LONDON (Reuters) - Britain will impose a capital gains tax on foreign property investors from 2015 in a bid to allay fears that wealthy foreign buyers are inflating a London-led property bubble which is pricing locals out of the market.
The acquisition of housing ranging from opulent mansions to modest apartments by purchasers including Russian oligarchs, Indian tycoons and Europeans fleeing the euro zone crisis has helped fuel a London-led rise in prices. That has stoked concerns ahead of the 2015 election that many Britons may never be able to afford their own homes.
To roars of approval in the British parliament, Chancellor George Osborne said that from April 2015 he would introduce a capital gains tax on future gains made by non-residents who sell a residential property in the United Kingdom.
"Britain is an open country that welcomes investment from all over the world, including investment in our residential property," Osborne said in a budget update.
"But it's not right that those who live in this country pay capital gains tax when they sell a home that is not their primary residence - while those who don't live here do not. That is unfair."
Britons typically pay capital gains tax at 28 percent on any profit from selling property that is not considered their primary residence.
Property prices in London, which has a residential housing stock worth more than $1.8 trillion, have jumped by about 10 percent in the last 12 months and increases in some parts of the capital have been greater.
In November house prices rose at their fastest pace in three years and mortgage approvals have hit a nearly six-year high.
Bank of England chief Mark Carney last month unexpectedly put the brakes on a programme to give banks cheap credit for mortgage lending.
Foreign investors have bought about 70 percent of newly built properties across central London, according to Savills (SVS.L), while 30 percent of luxury London homes worth 1 million pounds or more were bought by non-UK residents in the year to June, Knight Frank said.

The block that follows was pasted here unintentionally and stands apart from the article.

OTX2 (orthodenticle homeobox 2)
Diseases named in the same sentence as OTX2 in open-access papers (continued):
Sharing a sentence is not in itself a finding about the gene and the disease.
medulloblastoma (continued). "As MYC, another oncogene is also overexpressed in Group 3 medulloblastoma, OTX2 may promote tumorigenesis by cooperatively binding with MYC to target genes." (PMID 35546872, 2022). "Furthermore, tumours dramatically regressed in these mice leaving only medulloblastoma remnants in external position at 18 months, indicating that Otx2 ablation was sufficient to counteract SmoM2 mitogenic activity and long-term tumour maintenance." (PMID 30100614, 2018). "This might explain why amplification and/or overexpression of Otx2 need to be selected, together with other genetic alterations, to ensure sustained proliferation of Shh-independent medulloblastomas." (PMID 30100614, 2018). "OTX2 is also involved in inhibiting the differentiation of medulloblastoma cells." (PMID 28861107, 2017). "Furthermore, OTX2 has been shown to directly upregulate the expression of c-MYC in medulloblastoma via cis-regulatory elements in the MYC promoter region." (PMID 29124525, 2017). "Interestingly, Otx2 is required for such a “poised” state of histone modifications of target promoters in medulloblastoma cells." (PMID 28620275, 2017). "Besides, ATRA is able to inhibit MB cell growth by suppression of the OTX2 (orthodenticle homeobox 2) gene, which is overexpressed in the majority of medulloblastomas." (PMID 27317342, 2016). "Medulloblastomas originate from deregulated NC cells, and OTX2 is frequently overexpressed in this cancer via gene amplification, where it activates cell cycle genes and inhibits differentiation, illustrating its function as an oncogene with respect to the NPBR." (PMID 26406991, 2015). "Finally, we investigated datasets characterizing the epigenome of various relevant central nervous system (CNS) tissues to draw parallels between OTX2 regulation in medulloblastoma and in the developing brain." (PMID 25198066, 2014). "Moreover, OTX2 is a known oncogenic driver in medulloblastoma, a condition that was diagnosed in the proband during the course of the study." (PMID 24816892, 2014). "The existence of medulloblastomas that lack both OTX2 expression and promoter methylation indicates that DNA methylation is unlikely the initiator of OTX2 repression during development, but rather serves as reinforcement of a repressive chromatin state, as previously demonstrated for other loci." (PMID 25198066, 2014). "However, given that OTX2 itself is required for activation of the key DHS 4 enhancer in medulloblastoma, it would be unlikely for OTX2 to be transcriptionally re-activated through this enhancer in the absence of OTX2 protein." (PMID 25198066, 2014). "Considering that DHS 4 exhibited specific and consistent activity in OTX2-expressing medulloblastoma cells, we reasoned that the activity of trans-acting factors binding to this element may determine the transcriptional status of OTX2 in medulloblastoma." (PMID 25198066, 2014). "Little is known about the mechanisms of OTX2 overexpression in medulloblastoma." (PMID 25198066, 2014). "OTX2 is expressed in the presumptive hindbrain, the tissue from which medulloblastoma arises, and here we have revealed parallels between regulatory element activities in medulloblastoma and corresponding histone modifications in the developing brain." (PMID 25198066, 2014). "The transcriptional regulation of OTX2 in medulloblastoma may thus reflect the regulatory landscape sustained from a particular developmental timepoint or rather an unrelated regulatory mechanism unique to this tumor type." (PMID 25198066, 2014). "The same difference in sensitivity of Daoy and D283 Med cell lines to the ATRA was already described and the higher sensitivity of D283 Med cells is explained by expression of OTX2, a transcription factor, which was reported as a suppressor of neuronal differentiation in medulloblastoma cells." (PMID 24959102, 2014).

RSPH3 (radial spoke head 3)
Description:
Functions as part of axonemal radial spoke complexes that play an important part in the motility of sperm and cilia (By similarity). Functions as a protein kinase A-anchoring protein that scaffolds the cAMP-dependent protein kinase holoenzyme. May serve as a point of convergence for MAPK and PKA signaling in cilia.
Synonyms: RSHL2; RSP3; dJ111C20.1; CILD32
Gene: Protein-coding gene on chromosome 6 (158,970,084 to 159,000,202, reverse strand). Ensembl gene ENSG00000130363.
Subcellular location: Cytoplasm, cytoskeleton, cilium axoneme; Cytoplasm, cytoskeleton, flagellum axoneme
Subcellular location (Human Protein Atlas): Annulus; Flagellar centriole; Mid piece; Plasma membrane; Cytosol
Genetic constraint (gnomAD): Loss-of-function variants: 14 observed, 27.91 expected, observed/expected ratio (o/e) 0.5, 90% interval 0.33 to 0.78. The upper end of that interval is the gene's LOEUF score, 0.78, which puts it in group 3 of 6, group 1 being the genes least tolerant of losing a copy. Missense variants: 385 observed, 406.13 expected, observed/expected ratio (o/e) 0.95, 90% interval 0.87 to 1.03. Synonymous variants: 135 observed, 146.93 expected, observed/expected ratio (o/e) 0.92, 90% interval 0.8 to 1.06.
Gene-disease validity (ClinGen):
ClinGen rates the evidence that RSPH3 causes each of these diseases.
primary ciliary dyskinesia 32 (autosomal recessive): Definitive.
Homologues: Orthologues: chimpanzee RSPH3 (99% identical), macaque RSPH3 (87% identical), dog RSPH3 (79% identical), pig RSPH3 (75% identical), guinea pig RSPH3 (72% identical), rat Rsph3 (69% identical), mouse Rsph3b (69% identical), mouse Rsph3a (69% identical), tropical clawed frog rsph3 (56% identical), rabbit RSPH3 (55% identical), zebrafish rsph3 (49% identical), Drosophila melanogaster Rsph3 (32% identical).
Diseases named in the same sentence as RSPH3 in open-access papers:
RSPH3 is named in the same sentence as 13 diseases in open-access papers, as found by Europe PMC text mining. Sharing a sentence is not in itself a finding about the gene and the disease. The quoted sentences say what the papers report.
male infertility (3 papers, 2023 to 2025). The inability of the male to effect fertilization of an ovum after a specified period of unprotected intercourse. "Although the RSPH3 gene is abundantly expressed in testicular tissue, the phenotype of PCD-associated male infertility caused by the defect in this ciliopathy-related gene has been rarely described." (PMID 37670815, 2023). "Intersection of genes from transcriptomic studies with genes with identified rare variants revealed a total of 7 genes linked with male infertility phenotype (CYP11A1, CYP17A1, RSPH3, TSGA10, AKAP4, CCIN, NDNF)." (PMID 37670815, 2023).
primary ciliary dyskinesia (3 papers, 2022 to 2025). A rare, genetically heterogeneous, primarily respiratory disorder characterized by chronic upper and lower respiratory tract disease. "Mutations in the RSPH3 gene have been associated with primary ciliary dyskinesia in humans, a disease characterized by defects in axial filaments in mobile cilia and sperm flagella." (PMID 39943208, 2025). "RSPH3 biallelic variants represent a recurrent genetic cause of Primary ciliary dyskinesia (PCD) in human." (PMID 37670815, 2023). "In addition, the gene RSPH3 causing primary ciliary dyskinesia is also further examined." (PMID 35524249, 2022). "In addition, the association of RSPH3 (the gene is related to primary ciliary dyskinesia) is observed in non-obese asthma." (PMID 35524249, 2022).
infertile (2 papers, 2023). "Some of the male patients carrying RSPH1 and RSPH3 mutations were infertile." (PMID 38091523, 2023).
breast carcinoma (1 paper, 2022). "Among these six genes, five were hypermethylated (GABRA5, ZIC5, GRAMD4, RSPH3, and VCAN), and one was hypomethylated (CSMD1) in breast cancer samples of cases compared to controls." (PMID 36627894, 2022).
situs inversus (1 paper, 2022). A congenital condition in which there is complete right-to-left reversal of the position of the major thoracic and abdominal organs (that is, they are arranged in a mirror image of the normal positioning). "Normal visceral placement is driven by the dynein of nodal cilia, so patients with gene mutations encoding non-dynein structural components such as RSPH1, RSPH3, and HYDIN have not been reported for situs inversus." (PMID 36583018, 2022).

Developers that have benefitted or are looking to cash in on the trend include Berkeley (BKGH.L) and Barratt Developments (BDEV.L), who have built thousands of homes in London, as well as British Land (BLND.L) and Land Securities (LAND.L), which have recently entered the luxury housing market.
Property lawyers and estate agents said foreign owners would be relieved the tax will not apply to historic gains before 2015. But they cautioned that the overall impact could be marginal as many foreign investors see London property as a safe and profitable place to park capital.
"Tax is not the primary driver for the majority of international buyers of residential property in London," Knight Frank's head of global research, Liam Bailey, said.
"It is important to note that the change to CGT rules brings the UK in line with other key investor markets, such as New York and Paris, where equivalent taxes can approach 35-50 percent depending on the owner's residency status."
It was not immediately clear how the tax would be collected and how it would apply if foreign owners used a domestic company to purchase property.
Damien Bloom, a partner at law firm Berwin Leighton Paisner, said the government would probably place the responsibility for collecting the tax with the transaction's solicitors, a practice already seen in France and Ireland.
Britain last year introduced stamp duty of up to 15 percent for purchases of more than 2 million pounds through a company, a move which some agents have blamed for stalling the 10 million pound-plus market in London.
Editing by Guy Faulconbridge and Andrew Roche